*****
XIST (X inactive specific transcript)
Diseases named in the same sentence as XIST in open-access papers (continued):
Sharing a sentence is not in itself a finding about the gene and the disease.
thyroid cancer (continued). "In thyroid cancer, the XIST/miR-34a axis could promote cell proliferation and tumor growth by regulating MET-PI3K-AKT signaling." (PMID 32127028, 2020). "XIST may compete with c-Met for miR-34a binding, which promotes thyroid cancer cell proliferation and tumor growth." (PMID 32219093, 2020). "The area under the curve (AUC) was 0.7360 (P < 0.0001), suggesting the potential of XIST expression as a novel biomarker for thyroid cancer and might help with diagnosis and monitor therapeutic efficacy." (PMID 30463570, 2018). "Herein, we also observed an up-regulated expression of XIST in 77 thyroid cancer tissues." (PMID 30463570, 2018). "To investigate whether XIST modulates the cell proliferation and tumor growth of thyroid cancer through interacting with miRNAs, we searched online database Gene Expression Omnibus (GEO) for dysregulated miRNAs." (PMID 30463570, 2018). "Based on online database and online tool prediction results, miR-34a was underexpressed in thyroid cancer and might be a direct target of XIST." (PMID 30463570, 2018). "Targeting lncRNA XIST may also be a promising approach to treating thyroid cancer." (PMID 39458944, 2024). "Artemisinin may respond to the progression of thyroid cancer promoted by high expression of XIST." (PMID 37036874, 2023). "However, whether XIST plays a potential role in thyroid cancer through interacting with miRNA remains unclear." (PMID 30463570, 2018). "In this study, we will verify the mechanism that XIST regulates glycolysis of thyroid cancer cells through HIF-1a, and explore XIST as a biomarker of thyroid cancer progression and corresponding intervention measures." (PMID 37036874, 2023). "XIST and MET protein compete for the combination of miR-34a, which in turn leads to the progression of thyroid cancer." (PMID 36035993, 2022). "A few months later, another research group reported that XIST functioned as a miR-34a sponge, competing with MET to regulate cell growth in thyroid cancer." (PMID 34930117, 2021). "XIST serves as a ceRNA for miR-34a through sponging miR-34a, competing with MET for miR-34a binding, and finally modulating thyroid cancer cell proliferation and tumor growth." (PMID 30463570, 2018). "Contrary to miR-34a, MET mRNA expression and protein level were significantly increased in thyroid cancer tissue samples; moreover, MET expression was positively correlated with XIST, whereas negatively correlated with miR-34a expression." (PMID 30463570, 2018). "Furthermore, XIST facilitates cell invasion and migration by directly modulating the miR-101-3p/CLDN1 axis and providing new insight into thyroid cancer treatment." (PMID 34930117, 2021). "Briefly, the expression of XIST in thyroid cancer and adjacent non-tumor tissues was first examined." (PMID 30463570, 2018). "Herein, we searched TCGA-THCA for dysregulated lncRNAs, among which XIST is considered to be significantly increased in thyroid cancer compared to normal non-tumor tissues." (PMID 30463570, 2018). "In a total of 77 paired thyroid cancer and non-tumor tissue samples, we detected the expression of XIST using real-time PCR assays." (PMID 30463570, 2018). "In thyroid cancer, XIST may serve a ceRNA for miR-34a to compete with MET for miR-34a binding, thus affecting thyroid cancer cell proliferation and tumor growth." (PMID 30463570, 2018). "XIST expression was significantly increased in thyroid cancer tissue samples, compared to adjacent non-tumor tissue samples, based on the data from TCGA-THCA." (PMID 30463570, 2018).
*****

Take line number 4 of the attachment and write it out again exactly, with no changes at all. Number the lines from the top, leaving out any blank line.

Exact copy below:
thyroid cancer (continued). "In thyroid cancer, the XIST/miR-34a axis could promote cell proliferation and tumor growth by regulating MET-PI3K-AKT signaling." (PMID 32127028, 2020). "XIST may compete with c-Met for miR-34a binding, which promotes thyroid cancer cell proliferation and tumor growth." (PMID 32219093, 2020). "The area under the curve (AUC) was 0.7360 (P < 0.0001), suggesting the potential of XIST expression as a novel biomarker for thyroid cancer and might help with diagnosis and monitor therapeutic efficacy." (PMID 30463570, 2018). "Herein, we also observed an up-regulated expression of XIST in 77 thyroid cancer tissues." (PMID 30463570, 2018). "To investigate whether XIST modulates the cell proliferation and tumor growth of thyroid cancer through interacting with miRNAs, we searched online database Gene Expression Omnibus (GEO) for dysregulated miRNAs." (PMID 30463570, 2018). "Based on online database and online tool prediction results, miR-34a was underexpressed in thyroid cancer and might be a direct target of XIST." (PMID 30463570, 2018). "Targeting lncRNA XIST may also be a promising approach to treating thyroid cancer." (PMID 39458944, 2024). "Artemisinin may respond to the progression of thyroid cancer promoted by high expression of XIST." (PMID 37036874, 2023). "However, whether XIST plays a potential role in thyroid cancer through interacting with miRNA remains unclear." (PMID 30463570, 2018). "In this study, we will verify the mechanism that XIST regulates glycolysis of thyroid cancer cells through HIF-1a, and explore XIST as a biomarker of thyroid cancer progression and corresponding intervention measures." (PMID 37036874, 2023). "XIST and MET protein compete for the combination of miR-34a, which in turn leads to the progression of thyroid cancer." (PMID 36035993, 2022). "A few months later, another research group reported that XIST functioned as a miR-34a sponge, competing with MET to regulate cell growth in thyroid cancer." (PMID 34930117, 2021). "XIST serves as a ceRNA for miR-34a through sponging miR-34a, competing with MET for miR-34a binding, and finally modulating thyroid cancer cell proliferation and tumor growth." (PMID 30463570, 2018). "Contrary to miR-34a, MET mRNA expression and protein level were significantly increased in thyroid cancer tissue samples; moreover, MET expression was positively correlated with XIST, whereas negatively correlated with miR-34a expression." (PMID 30463570, 2018). "Furthermore, XIST facilitates cell invasion and migration by directly modulating the miR-101-3p/CLDN1 axis and providing new insight into thyroid cancer treatment." (PMID 34930117, 2021). "Briefly, the expression of XIST in thyroid cancer and adjacent non-tumor tissues was first examined." (PMID 30463570, 2018). "Herein, we searched TCGA-THCA for dysregulated lncRNAs, among which XIST is considered to be significantly increased in thyroid cancer compared to normal non-tumor tissues." (PMID 30463570, 2018). "In a total of 77 paired thyroid cancer and non-tumor tissue samples, we detected the expression of XIST using real-time PCR assays." (PMID 30463570, 2018). "In thyroid cancer, XIST may serve a ceRNA for miR-34a to compete with MET for miR-34a binding, thus affecting thyroid cancer cell proliferation and tumor growth." (PMID 30463570, 2018). "XIST expression was significantly increased in thyroid cancer tissue samples, compared to adjacent non-tumor tissue samples, based on the data from TCGA-THCA." (PMID 30463570, 2018).